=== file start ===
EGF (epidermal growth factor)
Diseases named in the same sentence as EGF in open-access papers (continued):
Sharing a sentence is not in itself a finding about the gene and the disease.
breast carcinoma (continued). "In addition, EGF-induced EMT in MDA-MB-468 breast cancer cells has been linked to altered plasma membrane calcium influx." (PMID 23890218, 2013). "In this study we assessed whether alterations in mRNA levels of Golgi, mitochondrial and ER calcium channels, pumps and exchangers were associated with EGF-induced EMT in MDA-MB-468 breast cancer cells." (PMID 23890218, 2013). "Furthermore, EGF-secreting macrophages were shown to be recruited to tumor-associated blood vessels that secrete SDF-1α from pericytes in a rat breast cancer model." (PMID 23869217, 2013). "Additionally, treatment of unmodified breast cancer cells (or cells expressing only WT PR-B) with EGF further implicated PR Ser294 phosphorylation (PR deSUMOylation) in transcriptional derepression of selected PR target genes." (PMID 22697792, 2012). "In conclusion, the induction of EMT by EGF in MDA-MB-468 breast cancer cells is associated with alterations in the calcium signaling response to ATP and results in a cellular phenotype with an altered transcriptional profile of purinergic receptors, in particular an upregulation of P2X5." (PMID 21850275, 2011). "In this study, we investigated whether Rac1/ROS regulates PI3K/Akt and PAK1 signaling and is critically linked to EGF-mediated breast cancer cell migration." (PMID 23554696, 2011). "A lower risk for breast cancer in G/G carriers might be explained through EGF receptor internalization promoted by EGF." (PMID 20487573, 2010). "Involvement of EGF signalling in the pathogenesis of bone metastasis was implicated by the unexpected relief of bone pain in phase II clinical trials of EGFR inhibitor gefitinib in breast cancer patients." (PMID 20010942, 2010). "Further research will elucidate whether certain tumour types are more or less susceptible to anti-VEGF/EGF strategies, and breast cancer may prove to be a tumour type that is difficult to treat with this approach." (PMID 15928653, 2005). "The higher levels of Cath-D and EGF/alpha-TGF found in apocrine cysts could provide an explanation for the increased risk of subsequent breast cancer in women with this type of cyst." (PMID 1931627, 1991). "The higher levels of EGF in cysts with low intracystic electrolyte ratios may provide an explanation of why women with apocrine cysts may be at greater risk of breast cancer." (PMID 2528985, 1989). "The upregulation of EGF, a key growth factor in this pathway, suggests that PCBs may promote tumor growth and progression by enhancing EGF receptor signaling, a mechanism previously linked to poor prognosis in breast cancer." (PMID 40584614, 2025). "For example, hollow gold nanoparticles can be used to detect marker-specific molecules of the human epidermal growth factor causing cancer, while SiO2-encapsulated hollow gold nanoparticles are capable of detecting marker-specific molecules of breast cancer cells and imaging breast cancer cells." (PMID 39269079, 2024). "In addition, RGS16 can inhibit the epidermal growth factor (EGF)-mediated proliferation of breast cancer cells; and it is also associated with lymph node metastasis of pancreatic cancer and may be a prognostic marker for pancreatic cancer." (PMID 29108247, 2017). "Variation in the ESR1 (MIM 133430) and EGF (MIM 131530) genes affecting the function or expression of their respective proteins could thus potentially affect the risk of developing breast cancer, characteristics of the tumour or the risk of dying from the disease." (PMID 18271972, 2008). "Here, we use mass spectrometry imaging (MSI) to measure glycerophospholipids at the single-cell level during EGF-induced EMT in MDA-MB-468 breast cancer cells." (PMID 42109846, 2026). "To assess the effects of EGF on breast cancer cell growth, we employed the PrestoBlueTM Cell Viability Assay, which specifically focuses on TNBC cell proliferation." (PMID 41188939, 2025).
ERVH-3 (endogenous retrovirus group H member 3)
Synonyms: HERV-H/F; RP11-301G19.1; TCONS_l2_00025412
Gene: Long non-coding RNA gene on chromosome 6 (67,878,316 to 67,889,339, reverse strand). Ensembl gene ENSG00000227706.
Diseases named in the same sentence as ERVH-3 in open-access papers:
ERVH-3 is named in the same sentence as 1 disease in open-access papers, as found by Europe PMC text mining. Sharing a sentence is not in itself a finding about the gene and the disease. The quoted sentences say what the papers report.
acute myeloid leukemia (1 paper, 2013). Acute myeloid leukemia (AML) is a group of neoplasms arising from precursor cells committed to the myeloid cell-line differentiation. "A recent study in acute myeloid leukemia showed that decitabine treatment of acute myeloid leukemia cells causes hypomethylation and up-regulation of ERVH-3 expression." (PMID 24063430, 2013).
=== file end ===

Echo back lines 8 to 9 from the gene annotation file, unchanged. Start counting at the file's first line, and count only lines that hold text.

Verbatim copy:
Diseases named in the same sentence as ERVH-3 in open-access papers:
ERVH-3 is named in the same sentence as 1 disease in open-access papers, as found by Europe PMC text mining. Sharing a sentence is not in itself a finding about the gene and the disease. The quoted sentences say what the papers report.